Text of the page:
Last time on ‘The Chairs of Doctor Who’.

Season 8 contained perhaps the most celebrated scene involving a chair. “Sylvia, will you check Mr. McDermott’s entitlement on termination of employment, please.”

Death by chair.

In fact, it was a vintage season throughout, with as many chairs as I could take in one sitting.

This time around, we travel 12 years forward in time, and tick off the 1980’s, with season ‘birthday’.

Arc of Infinity

The arena for Gallifreyan hijinks has its own spectator seating area, using these 1970s chrome dining chairs by Milo Baughman for Thayer Coggin.

Meanwhile, Michael Gough enjoys being grand in this Domani chair, made by the German company Odo Close in 1972. It’s a rare item, which brings up memories of ‘Space 1999’ and ‘The Caves of Androzani’. This time the Domani is featured without a headrest.

In the corridors of power, we have what I believe to be a Swiss sofa – a lesser known sectional design by De Sede. Some listings call it ‘Talisman’ – although I’m not convinced. It’s a lovely moulded shape, using suede. It’s a sofa that features in Blake’s 7 as well, particularly in season C, on Sarran and Sardos.

This story includes another sectional sofa, although this one was tricky to identify. It pops up in Blake’s 7 – ‘Sand’, and also in this obscure farewell broadcast for ITV franchise holder in the South West – ‘Westward’. Both are 1981, so I was fairly convinced we’re talking a 1970’s design here. I love the way that the ’20 years of Westward’ set design, is not far off what Gallifrey would look like a couple of years later!

This sofa also was a mainstay of the BBC’s short lived ‘Nationwide’ successor – ‘Sixty Minutes’. I wonder if it is the very same sofa? I mean it does look a bit battered and bruised from all that Gallifreyian canoodling.

More significantly, it is the sofa of choice in Pierre Carrdin’s decorated ‘Palais Bulles’ in France. The sofa is question is part of the Bogo furniture System by Carlo Bartoli.

Bogo contains 300 different elements, some curved, some straight, so it is perfect for all kinds of space age configurations.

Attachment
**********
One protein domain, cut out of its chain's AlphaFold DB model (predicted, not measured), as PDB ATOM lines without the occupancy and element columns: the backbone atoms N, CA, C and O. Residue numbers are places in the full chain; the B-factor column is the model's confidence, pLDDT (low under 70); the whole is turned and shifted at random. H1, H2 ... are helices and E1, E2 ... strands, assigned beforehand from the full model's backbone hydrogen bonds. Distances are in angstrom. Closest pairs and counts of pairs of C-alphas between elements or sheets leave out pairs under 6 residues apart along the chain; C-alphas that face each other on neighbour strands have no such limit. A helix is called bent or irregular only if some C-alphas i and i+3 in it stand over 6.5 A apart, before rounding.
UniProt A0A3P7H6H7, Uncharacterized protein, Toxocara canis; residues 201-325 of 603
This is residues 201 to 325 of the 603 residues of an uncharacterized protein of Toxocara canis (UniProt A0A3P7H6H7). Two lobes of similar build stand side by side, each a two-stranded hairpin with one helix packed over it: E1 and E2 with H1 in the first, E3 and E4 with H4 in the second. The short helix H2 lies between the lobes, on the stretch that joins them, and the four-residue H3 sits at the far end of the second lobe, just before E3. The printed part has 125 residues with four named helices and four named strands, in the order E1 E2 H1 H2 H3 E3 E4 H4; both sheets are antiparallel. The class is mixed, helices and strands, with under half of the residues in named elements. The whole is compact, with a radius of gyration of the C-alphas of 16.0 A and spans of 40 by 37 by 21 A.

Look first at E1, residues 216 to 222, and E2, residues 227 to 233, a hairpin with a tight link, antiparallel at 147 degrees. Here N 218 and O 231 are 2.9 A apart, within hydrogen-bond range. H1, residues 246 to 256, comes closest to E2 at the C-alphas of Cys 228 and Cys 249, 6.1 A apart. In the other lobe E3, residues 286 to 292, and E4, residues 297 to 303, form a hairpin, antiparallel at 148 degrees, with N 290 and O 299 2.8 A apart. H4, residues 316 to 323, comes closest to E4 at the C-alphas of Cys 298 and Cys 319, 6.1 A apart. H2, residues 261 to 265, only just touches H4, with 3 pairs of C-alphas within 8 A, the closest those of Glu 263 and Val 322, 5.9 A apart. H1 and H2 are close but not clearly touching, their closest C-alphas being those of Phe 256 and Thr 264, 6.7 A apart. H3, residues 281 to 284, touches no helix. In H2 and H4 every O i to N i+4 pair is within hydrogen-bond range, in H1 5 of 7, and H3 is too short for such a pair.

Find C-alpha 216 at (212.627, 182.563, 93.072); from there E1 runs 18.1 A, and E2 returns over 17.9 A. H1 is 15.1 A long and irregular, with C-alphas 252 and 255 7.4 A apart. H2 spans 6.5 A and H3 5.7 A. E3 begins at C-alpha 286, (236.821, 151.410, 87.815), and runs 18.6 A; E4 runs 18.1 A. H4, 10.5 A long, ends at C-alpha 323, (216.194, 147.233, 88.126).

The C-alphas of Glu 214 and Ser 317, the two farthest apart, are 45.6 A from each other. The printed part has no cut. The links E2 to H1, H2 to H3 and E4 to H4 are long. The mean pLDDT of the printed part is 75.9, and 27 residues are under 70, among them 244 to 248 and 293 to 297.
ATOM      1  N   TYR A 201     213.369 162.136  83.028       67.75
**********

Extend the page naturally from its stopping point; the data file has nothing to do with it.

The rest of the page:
Meanwhile, we have a 1970’s Rattan chair (not the same one as seen in ‘The Ribos Operation’). I need to warn you in advance, we’re going to see a lot of Rattan in this season.

And there is a familiar 1970’s leather dining chair, which is instantly recognisable from a couple of episodes of Blake’s 7, particularly in the courtroom in ‘Trial’. It’s slightly gothic, with an arch shaped backrest. It’s as distinctive as it is unidentifiable.

Hello ‘Terrazza’, by Ubald Klug for De Sede of Switzerland. As in ‘The Sun Makers’, it languishes in the background.


Sometimes it’s the most distinctive chairs, that are the hardest to find. This carved item, echoes a ladder-back design. However, I am still unable to identify it. Victorian Yorkshire dining chairs, are the closest I could find, which isn’t vaguely close enough.

Another appearance for the sectional sofa, that features in the preceding story.

Can’t make out this jet black leather executive chair. There’s just not enough of it on screen.

And another rattan peacock chair, similar to the one seen in ‘Arc of Infinity’.

But we do have these Danish X Line Stacking Chairs by Niels Jørgen Haugesen for Hybodan AS, 1977.

Finally, a classic style of chair appears once more. A carule chair.

Mawdryn Undead

At Chez Brig, we have all kinds of early 20th century furniture. Club chairs, tufted Chesterfield sofa and upholstered loungers.

On board the TARDIS, you can’t move for Rattan. Here we have furniture that has a distinctly Art Nouveaux style to it. The jury is out about whether they are stools or side tables.


Our good friends the Pieff Eleganza’s by Tim Bates, make another appearance. Sadly not long after this was broadcast, Pieff went into terminal decline and administration.

Oh yes, more Rattan peacock chairs. And a rather mundane looking industrial chair on Terminus itself. It’ll probably be a classic.

One of those rare moments where the chair is a part of the action now. The Doctor takes aim and prevents the access from the TARDIS to Terminus from being blocked thanks, once again, to the trusty Danish X Line Stacking Chairs by Niels Jørgen Haugesen for Hybodan AS, 1977. They seem to be flavour of the season!


On Wrack’s vessel, the Buccaneer, there are all kinds of carved furniture on show. I opted for Heraldic chairs, and came reasonably close.

More ephemeral artefacts are on show. Alas I can’t identify these particular dining chairs.

Edwardian tufted wing back chair.

Eternal Rattan peacock chair. Probably nicked from the TARDIS, yet a slightly different design. And what is this in the console room? MORE Rattan seating!

The Kings Demons

We have some of the finest medieval artefacts from the props store. In fact, to my delight, I found this particular prop is still in use. So I’m going to stick the pink border around it. Keeley Hire is the company and the link is at the bottom of the page.

I couldn’t find the others. Too much to ask, I suppose.

The Five Doctors

These chairs look so much like these Willy Rizzo dining chairs, with a touch of Milo Baughman thrown in. Close, but no cigar.

Finally we raise a glass to the 20th anniversary, while sat in these ghastly 1970’s Rattan barrel chairs, possibly Dutch in origin. I say ghastly, I mean they sell for a pretty penny online.

What have we learned from this anniversary season? Well, we have access to space-age thinking that us mere humans can only dream of. We can tap into alien technology again and again at the click of a finger. We can even find some money down the sofa to spruce up the TARDIS console room. But, when all is said and done, Rattan (or maybe an X-line) is the flavour of the month.

Well I never.

Cheers, Doc.

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